The future of the Asian elephant looks bleak. Fewer than 1000 animals, wild and domesticated, are currently still in the country that was once called "the land of a million elephants". Slowly, a change in mindset is also taking place in Laos, but there is still a long way to go to save them, as you can see at the Elephant Conservation Center.
Laos is one of the last natural habitats for the Asian elephant. Currently, there are still an estimated less than 1000 animals living here, about half of which are wild in the jungle and half domesticated. However, as in all other Asian countries, the animals are threatened by the spread of civilization and agriculture and therefore by the loss of their habitat (rainforest). At the beginning of the millennium the number was still given as 2000 animals in total.
The domesticated elephants in Laos are traditionally employed mainly in the timber industry - a dangerous, strenuous job. The fact that this very use as so-called logging elephants is now also declining more and more in Laos is on the one hand pleasing in the elephants' interests. On the other hand, however, it is not. When elephants stop working, their owners lose their livelihood and are forced to find new ways of employing their elephants and earning an income. Tourism offers many opportunities here, but it can sometimes be more damaging to the health of the elephants than using them as working elephants in the timber industry.
The Elephant Conservation Center & Hospital (founded by Elefantasia in 2011) aims to protect the Asian elephant.
Our long-standing enthusiasm for the Asian elephant has taken on a completely new dimension in recent years with our encounters with the pachyderms at the Elephant Conservation Center in Sayaboury. As a partner, we support the Elephant Conservation Center in its efforts to protect and preserve these wonderful creatures as well as concretely through the financial support of the Elephant Hospital and other projects.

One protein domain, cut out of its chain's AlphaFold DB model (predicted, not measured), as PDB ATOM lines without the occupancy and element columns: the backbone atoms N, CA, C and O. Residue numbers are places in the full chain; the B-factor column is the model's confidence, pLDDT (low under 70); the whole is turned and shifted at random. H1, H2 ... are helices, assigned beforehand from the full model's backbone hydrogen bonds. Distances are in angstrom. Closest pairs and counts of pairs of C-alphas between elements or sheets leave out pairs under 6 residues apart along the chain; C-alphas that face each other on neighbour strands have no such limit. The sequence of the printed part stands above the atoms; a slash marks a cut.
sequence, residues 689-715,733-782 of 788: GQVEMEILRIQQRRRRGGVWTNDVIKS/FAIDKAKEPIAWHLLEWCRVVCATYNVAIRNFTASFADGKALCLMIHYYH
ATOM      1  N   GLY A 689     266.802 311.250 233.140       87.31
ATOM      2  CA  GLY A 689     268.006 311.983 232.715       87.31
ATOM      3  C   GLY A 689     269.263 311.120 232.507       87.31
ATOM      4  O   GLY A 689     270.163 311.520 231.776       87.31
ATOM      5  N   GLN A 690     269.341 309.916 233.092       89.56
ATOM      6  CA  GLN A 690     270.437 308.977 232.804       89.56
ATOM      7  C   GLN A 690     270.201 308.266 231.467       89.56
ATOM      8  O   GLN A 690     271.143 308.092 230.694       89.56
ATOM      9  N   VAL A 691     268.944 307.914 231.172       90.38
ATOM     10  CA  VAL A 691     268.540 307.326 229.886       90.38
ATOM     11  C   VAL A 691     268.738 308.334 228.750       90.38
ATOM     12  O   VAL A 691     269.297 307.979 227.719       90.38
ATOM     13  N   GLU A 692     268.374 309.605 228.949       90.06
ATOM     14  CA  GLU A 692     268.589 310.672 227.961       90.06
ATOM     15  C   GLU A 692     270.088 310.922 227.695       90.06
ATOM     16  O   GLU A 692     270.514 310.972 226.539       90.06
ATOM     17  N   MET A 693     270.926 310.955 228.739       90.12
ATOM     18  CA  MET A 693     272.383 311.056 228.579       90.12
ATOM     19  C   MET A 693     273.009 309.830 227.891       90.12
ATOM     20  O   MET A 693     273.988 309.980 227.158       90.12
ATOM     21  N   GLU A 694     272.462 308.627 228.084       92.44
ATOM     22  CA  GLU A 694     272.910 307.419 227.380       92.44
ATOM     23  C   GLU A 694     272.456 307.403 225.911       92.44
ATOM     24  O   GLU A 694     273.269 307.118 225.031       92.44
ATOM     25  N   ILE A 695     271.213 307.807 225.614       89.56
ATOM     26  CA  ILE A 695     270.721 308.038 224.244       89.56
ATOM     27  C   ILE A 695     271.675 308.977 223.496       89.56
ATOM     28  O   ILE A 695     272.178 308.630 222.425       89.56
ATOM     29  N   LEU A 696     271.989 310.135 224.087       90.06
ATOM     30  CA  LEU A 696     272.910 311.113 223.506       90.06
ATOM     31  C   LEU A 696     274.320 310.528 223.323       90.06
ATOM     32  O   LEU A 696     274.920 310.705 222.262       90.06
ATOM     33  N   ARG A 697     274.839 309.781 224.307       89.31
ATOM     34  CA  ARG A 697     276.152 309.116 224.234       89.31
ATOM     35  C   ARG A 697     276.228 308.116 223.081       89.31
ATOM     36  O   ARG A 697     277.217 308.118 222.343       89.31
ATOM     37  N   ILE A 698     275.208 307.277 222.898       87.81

In addition to this pragmatic support, we would also like to raise awareness for the dignified keeping of domesticated elephants. The fact that the work of the ECC has already led to a change in the mindset of Laotians is also shown by our story of the 13 elephants that were handed over to the centre for "care" in 2018.
In Laos, einem der letzten Lebensräume des vom Aussterben bedrohten Asiatischen Elefanten, hat sich neulich wahrlich Historisches abgespielt. In den Hauptrollen: 13 Dickhäuter, eine überraschend agile und umsichtige Regierung und das Elephant Conservation Center im Dschungel von Sayaboury.
A group of volunteers is trying to control the population of stray dogs on Langkawi.
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